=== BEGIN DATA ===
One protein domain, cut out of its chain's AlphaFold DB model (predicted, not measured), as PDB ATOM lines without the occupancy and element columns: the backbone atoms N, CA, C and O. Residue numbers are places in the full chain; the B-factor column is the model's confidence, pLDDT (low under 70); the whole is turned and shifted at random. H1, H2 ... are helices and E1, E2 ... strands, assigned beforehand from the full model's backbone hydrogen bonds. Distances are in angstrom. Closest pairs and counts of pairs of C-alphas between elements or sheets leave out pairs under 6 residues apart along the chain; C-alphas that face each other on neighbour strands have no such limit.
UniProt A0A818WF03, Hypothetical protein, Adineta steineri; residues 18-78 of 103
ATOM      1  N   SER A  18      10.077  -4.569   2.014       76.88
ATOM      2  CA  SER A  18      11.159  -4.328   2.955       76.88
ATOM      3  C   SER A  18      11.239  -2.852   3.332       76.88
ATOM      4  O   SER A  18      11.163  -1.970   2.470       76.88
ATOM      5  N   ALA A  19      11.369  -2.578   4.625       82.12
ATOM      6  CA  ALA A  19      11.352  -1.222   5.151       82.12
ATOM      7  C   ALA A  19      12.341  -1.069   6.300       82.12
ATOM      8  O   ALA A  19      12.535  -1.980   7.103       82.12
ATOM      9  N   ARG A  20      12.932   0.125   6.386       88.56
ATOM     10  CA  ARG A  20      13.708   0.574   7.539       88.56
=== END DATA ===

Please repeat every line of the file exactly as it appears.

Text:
One protein domain, cut out of its chain's AlphaFold DB model (predicted, not measured), as PDB ATOM lines without the occupancy and element columns: the backbone atoms N, CA, C and O. Residue numbers are places in the full chain; the B-factor column is the model's confidence, pLDDT (low under 70); the whole is turned and shifted at random. H1, H2 ... are helices and E1, E2 ... strands, assigned beforehand from the full model's backbone hydrogen bonds. Distances are in angstrom. Closest pairs and counts of pairs of C-alphas between elements or sheets leave out pairs under 6 residues apart along the chain; C-alphas that face each other on neighbour strands have no such limit.
UniProt A0A818WF03, Hypothetical protein, Adineta steineri; residues 18-78 of 103
ATOM      1  N   SER A  18      10.077  -4.569   2.014       76.88
ATOM      2  CA  SER A  18      11.159  -4.328   2.955       76.88
ATOM      3  C   SER A  18      11.239  -2.852   3.332       76.88
ATOM      4  O   SER A  18      11.163  -1.970   2.470       76.88
ATOM      5  N   ALA A  19      11.369  -2.578   4.625       82.12
ATOM      6  CA  ALA A  19      11.352  -1.222   5.151       82.12
ATOM      7  C   ALA A  19      12.341  -1.069   6.300       82.12
ATOM      8  O   ALA A  19      12.535  -1.980   7.103       82.12
ATOM      9  N   ARG A  20      12.932   0.125   6.386       88.56
ATOM     10  CA  ARG A  20      13.708   0.574   7.539       88.56